Nobody said scouring waiver wire trash bins was going to be pretty, and this week provides a case in point, as we focus on two pitchers whose value is limited to mono league owners.
Brandon Cumpton / SP / Pittsburgh Pirates
1 percent Yahoo / .2 percent ESPN / 7 percent CBS ownership
$7.5 million will buy you a lot of rope in Pittsburgh, especially when you’re the team’s second-highest paid player, but for Wandy Rodriguez, six excruciating starts was enough for the Pirates to swallow his salary and unceremoniously dump him last week. That’s opened up a potential rotation spot for the 25-year-old Cumpton, who pitched well in 30.2 innings last year for the big club and has held his own through three starts so far in 2014, including a six-inning quality start against the Mets on Monday.
If you’re in need of strikeouts, you won’t find them here; a 5.8 K/9 over 468 minor league innings has shrunk to just a 4.8 rate thus far in 2014, though the 6.5 K/9 he posted last year can stand as a best-case scenario. What the sinker-slider specialist does offer is an ability to limit walks, which, together with a .233 batting average against, is responsible for his career 1.03 WHIP. Obviously, less than 50 career major league innings means we don’t have anything near a big enough sample size to bet with confidence, but Cumpton has made eight major league starts and has only allowed more than three earned runs once, so he’s at least demonstrated he can keep his cool against major league hitters. The biggest question facing him right now is whether he can hang on to the Pirates’ fifth spot; general manager Neal Huntington won’t commit publicly to Cumpton as Rodriguez’s full-time replacement, and Jeff Locke and Vance Worley are lurking in Triple-A. But Cumpton has the floor for the time being, and with that opportunity comes value in NL-only leagues.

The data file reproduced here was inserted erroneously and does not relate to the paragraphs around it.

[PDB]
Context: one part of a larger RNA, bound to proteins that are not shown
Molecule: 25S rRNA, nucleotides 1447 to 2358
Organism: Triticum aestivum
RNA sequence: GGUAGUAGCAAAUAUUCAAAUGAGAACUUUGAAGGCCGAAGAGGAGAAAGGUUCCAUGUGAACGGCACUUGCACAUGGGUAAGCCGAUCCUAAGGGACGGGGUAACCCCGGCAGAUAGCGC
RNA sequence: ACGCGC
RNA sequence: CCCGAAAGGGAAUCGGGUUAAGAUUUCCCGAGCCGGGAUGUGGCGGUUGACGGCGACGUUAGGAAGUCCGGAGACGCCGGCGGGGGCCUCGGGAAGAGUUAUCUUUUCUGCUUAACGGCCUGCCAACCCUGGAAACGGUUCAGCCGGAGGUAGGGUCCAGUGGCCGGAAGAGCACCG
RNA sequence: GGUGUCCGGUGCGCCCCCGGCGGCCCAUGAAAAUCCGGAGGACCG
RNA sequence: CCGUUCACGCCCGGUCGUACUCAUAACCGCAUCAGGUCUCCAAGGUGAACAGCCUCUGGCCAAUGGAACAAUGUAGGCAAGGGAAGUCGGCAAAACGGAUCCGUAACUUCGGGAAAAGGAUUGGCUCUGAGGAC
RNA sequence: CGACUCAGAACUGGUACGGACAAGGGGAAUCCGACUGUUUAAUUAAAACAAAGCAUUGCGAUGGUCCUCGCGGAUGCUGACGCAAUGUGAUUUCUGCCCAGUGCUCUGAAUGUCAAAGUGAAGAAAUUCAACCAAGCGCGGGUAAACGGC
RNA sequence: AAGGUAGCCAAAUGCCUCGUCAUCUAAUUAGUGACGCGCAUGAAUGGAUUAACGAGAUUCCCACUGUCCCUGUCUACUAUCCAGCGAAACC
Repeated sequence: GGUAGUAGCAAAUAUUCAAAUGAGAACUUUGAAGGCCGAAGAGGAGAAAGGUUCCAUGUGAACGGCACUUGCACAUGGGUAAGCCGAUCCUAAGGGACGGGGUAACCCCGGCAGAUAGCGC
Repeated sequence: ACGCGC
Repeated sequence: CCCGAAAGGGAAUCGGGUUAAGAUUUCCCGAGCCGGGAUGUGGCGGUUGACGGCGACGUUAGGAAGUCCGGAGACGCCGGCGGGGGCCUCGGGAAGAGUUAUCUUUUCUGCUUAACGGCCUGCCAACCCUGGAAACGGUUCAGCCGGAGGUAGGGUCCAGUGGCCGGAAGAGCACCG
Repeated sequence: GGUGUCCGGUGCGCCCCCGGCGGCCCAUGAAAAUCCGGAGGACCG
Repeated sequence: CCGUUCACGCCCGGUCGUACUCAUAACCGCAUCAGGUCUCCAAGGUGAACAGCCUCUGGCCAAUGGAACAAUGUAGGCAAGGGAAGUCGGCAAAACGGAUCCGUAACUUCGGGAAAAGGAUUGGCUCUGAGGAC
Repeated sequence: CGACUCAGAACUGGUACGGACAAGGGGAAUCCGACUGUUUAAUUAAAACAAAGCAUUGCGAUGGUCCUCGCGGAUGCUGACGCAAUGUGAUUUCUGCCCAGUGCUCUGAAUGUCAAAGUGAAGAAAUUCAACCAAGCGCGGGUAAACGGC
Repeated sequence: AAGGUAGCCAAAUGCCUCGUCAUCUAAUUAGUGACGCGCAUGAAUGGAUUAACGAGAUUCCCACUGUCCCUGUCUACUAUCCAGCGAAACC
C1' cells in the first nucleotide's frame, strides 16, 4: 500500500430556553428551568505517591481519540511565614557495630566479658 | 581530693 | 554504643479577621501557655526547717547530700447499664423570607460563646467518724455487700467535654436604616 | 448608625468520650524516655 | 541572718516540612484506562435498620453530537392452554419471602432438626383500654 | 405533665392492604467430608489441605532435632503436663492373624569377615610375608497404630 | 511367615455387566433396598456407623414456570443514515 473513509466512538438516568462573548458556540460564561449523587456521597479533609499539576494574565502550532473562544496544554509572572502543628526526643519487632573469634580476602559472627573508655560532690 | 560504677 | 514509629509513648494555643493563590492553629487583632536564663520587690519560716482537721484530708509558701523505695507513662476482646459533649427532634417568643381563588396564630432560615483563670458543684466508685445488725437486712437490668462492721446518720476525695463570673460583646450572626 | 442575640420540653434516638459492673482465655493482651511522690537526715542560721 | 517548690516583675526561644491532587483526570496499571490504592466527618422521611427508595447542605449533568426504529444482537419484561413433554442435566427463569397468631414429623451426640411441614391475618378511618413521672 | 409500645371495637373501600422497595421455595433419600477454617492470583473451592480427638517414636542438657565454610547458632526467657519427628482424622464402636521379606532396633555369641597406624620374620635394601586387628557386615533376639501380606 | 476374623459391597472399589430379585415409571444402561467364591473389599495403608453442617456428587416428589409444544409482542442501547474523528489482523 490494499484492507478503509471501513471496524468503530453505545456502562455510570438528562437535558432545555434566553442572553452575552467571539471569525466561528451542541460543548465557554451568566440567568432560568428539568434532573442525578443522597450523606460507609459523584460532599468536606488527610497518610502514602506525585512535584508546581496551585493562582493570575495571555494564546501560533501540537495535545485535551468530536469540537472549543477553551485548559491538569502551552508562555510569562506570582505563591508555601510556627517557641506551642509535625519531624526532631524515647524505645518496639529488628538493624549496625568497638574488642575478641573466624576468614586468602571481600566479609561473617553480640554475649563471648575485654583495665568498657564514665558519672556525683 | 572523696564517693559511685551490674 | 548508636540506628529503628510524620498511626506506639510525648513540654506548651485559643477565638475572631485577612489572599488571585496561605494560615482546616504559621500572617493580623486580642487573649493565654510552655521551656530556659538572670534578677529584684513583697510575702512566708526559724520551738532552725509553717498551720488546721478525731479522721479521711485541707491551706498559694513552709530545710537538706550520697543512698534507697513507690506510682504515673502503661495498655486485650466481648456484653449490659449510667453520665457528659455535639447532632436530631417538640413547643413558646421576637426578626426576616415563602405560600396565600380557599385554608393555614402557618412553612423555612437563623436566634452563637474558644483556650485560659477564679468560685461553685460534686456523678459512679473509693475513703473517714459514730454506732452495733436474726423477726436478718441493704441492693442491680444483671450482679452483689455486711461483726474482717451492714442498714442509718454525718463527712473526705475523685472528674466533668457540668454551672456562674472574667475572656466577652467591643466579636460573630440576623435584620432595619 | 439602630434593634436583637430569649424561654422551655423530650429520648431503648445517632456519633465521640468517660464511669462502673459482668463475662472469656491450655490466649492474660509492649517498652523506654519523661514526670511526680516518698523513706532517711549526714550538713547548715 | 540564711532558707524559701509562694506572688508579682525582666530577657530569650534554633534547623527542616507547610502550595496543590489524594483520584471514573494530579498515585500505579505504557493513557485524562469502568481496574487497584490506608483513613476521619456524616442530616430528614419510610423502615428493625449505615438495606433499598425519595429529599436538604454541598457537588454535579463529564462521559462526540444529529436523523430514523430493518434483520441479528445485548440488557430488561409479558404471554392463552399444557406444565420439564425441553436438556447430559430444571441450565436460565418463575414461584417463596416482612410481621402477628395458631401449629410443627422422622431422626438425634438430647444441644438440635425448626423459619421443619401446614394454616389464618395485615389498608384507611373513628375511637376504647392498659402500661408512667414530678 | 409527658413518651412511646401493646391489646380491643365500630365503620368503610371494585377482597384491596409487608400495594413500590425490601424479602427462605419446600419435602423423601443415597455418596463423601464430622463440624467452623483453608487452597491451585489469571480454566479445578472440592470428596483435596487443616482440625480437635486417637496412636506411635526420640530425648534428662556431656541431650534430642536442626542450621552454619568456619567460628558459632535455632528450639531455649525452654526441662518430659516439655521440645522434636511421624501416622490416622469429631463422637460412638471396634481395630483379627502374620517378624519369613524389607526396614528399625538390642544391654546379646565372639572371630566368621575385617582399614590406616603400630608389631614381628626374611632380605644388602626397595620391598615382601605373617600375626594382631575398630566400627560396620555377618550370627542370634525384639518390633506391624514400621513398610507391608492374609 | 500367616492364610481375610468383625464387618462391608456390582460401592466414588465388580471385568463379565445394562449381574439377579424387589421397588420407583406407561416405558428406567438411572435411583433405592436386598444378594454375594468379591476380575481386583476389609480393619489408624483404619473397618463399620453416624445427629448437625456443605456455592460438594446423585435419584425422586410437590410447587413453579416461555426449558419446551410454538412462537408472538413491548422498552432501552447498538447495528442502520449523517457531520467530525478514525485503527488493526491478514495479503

J.A. Happ / SP / Toronto Blue Jays
2 percent Yahoo / .7 percent ESPN / 10 percent CBS
You know you’re reading a deep league waiver wire column when you see Happ’s name trotted about, but hey, the 31-year-old lefty went 4-1 this month, posting a 3.20 ERA and 8.2 K/9. The fastball velocity has continued its rise over the years, and he didn’t lose any mileage when he transitioned to the starting rotation to take over for Brandon Morrow. On the bad news front, behind this month’s glittering win-loss record and strikeouts is the same mediocre walk rate that’s been an issue throughout his career, he surrendered more than a hit per inning during the month, and if you zoom out to his 2014 season in general, you’ll find an eye-popping 90 percent strand rate, which would be kind of perversely impressive if it wasn’t such an alarming and imminent threat to his fantasy fortunes.
Still, the Blue Jays are on a roll right now — they’ve won seven straight entering Tuesday, and are 12-2 in their last 14 games — and Happ has averaged an 8.4 K/9 since 2012. It’s hard to truly recommend Happ given his troublesome ERA and WHIP issues, but he might be worth a look for win-hungry owners in AL-only leagues so long as the Blue Jays find ways to hand them to him.